As you work towards autonomous improvement, you’ll identify strategies and initiatives to help your teams produce better quality code. This might include making changes to your review processes to encourage collaboration of knowledge-sharing or arranging for training and developing to help individuals and teams level up. 

Tracking your change failure rate metric will give you an overview of how effective your autonomous improvement strategies are proving to be. 

If you’re investing in a certain initiative – such as improving your review process – but you’re not seeing a corresponding fall in your change failure rate, then you’ll know it’s time to course correct and try something new.

Instead of letting you track the deployment failure rate, Athenian lets you track your deployment success ratio. So Athenian will let you track all the key DORA Metrics, but in this case we prefer to show you how well you’re doing, instead of how much you need to improve!

💪 Mean Time to Recovery (MTTR)

Mean Time to Recovery (MTTR) = The average amount of time it takes your teams to resolve production issues. 

MTTR is a measure of your organization’s resilience. All software development teams encounter incidents, failures, and roadblocks in their production. What matters is how quickly and effectively you can resolve them when they do happen.

A low MTTR means your production pipeline will experience minimal downtime. It also indicates that you have the systems in place to detect, diagnose, and fix bugs whenever and wherever they occur, as quickly and effectively as possible.

Again, Athenian can give you full visibility of all the data you need to see that’ll help you improve your MTTR. Crucially, it’ll show you the average time it takes for your teams to acknowledge bugs (MTTA) and the average time it takes your teams to resolve these issues (MTTRepair).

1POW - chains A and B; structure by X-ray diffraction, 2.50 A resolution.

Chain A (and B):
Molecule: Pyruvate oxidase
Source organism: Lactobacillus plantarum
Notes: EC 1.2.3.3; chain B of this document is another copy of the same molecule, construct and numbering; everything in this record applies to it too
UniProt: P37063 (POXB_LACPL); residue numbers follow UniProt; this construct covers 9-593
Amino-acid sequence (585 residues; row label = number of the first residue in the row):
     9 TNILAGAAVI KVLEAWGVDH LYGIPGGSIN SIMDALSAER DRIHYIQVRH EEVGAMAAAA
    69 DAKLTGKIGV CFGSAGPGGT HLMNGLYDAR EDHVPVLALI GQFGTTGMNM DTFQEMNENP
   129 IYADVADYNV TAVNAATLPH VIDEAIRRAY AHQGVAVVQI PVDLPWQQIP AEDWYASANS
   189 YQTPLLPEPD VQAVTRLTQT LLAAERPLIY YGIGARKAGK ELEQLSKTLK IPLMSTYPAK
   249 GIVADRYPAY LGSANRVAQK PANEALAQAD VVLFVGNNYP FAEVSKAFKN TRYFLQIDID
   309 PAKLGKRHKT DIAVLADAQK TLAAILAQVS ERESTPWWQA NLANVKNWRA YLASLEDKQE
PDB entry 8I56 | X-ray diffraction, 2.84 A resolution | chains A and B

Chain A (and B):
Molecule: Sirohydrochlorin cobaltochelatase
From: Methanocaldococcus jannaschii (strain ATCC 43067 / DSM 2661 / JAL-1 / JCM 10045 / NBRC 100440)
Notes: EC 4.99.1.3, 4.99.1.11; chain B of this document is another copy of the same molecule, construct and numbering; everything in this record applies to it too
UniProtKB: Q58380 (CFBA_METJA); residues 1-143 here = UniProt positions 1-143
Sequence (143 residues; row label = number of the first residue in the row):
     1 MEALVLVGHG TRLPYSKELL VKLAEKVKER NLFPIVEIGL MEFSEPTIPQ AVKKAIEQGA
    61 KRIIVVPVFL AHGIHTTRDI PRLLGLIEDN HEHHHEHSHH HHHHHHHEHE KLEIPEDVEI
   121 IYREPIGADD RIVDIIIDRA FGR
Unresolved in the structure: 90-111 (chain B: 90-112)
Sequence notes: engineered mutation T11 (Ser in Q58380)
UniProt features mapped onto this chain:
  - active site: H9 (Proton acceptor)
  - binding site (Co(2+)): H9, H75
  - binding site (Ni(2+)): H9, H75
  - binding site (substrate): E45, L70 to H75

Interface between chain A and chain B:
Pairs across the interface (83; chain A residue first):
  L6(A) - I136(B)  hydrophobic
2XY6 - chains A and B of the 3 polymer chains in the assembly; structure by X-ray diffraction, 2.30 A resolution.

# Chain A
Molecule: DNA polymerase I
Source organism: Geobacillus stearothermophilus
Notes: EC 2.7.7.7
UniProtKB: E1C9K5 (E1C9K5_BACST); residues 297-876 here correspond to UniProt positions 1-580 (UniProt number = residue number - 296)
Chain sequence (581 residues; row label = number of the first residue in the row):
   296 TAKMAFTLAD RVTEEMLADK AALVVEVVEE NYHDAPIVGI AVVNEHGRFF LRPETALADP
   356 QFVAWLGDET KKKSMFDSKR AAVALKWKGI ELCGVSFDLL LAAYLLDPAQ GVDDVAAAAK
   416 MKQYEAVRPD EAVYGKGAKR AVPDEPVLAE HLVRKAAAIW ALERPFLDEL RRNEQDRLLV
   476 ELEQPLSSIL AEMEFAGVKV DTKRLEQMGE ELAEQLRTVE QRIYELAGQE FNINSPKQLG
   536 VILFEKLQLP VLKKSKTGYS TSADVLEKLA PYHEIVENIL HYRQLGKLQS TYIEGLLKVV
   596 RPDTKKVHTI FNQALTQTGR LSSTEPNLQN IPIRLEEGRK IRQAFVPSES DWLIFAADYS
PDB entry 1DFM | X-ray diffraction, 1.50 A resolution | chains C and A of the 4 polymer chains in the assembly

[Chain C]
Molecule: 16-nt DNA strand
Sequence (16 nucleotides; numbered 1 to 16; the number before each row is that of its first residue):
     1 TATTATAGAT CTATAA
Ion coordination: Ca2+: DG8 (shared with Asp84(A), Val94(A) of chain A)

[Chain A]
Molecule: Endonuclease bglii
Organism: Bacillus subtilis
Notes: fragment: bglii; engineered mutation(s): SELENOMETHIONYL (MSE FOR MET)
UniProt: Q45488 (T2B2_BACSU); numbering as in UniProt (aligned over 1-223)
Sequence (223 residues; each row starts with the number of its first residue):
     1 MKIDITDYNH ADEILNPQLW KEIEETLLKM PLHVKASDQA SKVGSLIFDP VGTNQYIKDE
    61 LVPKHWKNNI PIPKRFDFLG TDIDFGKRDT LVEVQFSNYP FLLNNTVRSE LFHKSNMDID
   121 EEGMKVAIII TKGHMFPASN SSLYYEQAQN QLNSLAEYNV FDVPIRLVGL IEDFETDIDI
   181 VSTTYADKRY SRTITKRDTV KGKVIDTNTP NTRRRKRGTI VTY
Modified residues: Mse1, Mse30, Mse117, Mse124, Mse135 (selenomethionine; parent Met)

You’ve Got Your DORA Metrics. Now What?

DORA Metrics alone won’t improve your engineering organization. This is why this is the first time we’re writing a dedicated post about them: it can be dangerous to rely on only these metrics to access the success of your engineering org, and understand aread of improvement.

It’s just as important that you know how to interpret these metrics – what are they telling you? How do they work together? What sort of strategic decisions will they empower you to make?

Also, while DORA Metrics provide an excellent oversight of your organization’s overall health, they will never tell you the full story. They can act as great springboards for deep dives into your data. But you have to know where to look, and what to look for.

Athenian will give you full visibility of all four DORA Metrics, along with numerous other key metrics that’ll help you set your engineering organization up for success

We’ll help you identify any areas of improvement in your process, and with our Align dashboard, teams across your organization can set and track the goals and metrics that matter to them.

Want to see how Athenian can give you more visibility, more velocity, and more alignment among your teams through giving you full access to the key DORA Metrics, and more? Let’s go!